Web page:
Detox? …Try this broccoli, spinach and ginger soup

(photo by Michael Ciaglo/Oregon Daily Emerald)

Detox. What does this make you think of? Recently I feel like I’ve been seeing this word and idea everywhere.

As you might know, I work at the University of Oregon’s newspaper The Oregon Daily Emerald as an entertainment reporter. I wrote this food article in January (forgot about posting it until now–school has been unbelievably busy lately), and wanted to share it and the recipe on my blog, too. Inspired by Gluten-Free Goddess. Here’s the link, otherwise, just read what I wrote below:

From the Oregon Daily Emerald, “Cleanse your body with this soup detox”:

We’ve all heard about “cleanse” diets: fasting, exclusively consuming cayenne pepper and water drinks, acai berry extract or other strange food mixes. Cleanse and detoxification diets claim to remove toxins that have built up in the liver and colon.

Yes, this fad exists. And yes, people practice it. Just Google “detox diet” or “master cleanse” and view the plethora of “natural” choices that pop up, all claiming to help flush your body of ill humours and melt the pounds away. Celebrities like Beyonce, Oprah and Gwyneth Paltrow have touted the power of cleanses, and characters on NBC’s “Parks and Recreation” and “Up All Night” have tried them (usually as tongue-in-cheek, but their presence speaks to overall popularity).

The alternative medical approach to cleansing the body and losing weight has roots in ancient Egyptian medicine, and the modern diet fad has been gaining ground since 2005. The general feeling in the medical community is that most detox diets are hoaxes.

“These kinds of diets are not a reasonable approach to weight loss, and there is no data that they do what they claim,” said Gary Foster, director of the Center for Obesity Research and Education at Temple University in Philadelphia, to USA Today in March 2009.

January is a time when gym memberships swell, New Year’s resolutions are made and those annoying weight loss ads pop up on your computer. Most people indulge in desserts and alcohol (carbs and sugar) during the holidays, so it’s a no-brainer that detox is on everyone’s lips.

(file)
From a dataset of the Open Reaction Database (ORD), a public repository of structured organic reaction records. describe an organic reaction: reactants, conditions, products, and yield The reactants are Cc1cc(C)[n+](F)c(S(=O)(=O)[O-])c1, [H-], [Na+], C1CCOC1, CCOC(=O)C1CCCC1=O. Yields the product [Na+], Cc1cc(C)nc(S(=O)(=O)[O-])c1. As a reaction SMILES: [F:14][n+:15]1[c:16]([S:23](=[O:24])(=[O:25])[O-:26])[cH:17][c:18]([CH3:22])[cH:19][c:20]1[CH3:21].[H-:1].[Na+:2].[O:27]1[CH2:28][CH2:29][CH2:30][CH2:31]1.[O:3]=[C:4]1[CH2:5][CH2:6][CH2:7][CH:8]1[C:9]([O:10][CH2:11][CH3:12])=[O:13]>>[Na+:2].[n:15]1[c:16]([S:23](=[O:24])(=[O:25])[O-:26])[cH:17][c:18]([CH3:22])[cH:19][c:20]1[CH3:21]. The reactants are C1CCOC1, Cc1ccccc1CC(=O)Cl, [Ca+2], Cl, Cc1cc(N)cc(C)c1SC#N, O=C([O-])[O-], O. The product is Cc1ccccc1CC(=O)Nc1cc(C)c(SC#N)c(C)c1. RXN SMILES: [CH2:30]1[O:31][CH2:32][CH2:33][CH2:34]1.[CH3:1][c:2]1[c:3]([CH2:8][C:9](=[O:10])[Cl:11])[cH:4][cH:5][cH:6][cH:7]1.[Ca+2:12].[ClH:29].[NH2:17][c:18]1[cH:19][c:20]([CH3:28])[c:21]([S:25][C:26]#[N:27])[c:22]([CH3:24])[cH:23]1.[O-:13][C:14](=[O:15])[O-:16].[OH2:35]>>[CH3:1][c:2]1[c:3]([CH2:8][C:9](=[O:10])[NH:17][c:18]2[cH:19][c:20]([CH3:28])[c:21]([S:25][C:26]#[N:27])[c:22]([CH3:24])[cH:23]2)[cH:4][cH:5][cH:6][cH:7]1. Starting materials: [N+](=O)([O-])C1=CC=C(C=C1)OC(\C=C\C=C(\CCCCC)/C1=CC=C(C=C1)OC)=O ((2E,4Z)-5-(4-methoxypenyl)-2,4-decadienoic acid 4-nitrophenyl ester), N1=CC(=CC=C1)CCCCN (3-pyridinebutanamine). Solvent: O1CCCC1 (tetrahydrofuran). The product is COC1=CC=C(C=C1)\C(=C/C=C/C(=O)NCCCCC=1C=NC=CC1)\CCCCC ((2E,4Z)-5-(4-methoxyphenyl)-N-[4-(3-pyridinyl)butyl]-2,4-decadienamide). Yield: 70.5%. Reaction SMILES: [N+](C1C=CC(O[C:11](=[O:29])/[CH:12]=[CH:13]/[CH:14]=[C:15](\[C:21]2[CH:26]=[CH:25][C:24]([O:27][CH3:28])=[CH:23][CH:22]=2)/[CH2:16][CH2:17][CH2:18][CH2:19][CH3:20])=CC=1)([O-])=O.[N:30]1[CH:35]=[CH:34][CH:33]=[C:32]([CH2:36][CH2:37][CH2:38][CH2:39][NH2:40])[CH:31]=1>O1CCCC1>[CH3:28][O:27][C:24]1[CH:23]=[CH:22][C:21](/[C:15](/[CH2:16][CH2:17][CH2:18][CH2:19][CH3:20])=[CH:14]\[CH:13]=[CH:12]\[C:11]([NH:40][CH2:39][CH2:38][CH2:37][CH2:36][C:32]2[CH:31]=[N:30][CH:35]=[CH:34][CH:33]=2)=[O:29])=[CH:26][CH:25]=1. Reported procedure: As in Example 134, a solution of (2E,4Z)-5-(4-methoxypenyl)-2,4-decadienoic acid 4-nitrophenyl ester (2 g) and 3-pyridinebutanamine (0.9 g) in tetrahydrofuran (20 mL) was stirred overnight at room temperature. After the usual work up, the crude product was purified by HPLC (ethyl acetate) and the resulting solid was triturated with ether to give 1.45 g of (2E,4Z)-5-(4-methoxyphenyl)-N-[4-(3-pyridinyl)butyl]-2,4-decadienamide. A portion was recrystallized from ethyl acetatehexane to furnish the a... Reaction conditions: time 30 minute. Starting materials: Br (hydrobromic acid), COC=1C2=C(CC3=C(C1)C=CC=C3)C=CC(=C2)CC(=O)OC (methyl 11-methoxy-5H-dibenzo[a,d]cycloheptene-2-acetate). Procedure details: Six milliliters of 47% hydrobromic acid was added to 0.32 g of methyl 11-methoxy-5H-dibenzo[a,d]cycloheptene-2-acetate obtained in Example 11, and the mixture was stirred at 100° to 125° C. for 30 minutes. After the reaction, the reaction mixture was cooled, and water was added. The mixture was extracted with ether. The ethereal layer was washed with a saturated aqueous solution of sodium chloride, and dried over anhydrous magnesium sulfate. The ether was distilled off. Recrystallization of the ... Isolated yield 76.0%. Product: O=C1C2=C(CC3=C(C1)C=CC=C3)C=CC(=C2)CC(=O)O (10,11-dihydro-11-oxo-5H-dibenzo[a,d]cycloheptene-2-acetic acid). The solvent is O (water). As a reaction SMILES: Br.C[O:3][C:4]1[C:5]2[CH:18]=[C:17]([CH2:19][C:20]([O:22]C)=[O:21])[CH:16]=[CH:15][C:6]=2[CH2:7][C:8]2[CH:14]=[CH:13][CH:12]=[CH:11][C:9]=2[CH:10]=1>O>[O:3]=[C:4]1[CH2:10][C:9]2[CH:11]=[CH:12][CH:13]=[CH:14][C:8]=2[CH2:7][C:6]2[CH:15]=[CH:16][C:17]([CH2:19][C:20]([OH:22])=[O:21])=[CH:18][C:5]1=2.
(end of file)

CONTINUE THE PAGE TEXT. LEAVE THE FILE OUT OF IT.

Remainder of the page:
But some do detox simple. Take Bon Appetit, which created a two-week Food Lover’s Cleanse. No fasting, questionable supplements or strange juice drinks necessary. Instead, the magazine offers a healthy cooking challenge to start off the new year, cutting out refined sugars and carb-heavy meals and replacing them with fresh fruits and vegetables, lots of water, healthy fats and limited animal products.

“The idea with this plan is to find the pleasure in eating healthy,” wrote Sara Dickerman, a Bon Appetit contributor who is blogging about her experience cooking through the two-week cleanse. “Very broadly the plan focuses on healthier options for eating while emphasizing vibrant seasonal flavors.”

Cleanses like this are something to get behind: Limit the sugar and alcohol, and up the veggies — a smart choice any day. Start with something simple, like this green broccoli, spinach and ginger soup.

Ingredients (serves four to five):

1 tablespoon olive oil
2 cloves of garlic, chopped
2 tablespoons diced onion
1 inch of fresh ginger, peeled and chopped
2 cups fresh broccoli, cut up
2 packed cups fresh spinach leaves, chopped
1 large parsnip, peeled, cored, chopped
2 ribs of celery, trimmed, chopped
A handful of fresh parsley, roughly chopped
Fresh water, as needed
Milk or milk substitute, if desired
Sea salt and ground pepper, to taste
Lemon juice, to taste


1. Heat the oil in a large soup pot. Add the garlic, onion and ginger. Cook a few minutes until the onion is soft.

2. Add the broccoli, spinach, parsnip, celery and parsley. Stir until the spinach wilts. Though it looks like a lot of vegetables, they will reduce as they cook.

3. Add just enough water to cover the vegetables. You can always thin the soup later if needed. Bring to a high simmer. Cover the pot and reduce heat to a medium simmer. Cook 15 minutes or until the vegetables are softened.

4. Let cool a few minutes, then transfer in batches to a blender. Blend, adding water or milk if desired, then transfer to another large soup pot. Keep going in batches until all the vegetables are pureed.

5. Taste it. Add salt and pepper as desired. Add lemon juice to brighten. Add water to thin or milk to make it creamier.

6. Serve garnished with parsley or with a spoonful of cooked rice in the center.


Tags: , , , , , , ,

Categories: Article, Main dish, Soup


Became a voracious, unapologetic bookworm in 4th grade after reading the first three Harry Potter books. Have a thing for dystopias, young adult novels, classic literature and funny memoirs (re: Mindy Kaling / Tina Fey). English and journalism geek, media and pop culture critic, food writer and blogger, editor of an entertainment magazine. Hobbies include: my Netflix account, cooking, gardening, music, art and hiking.


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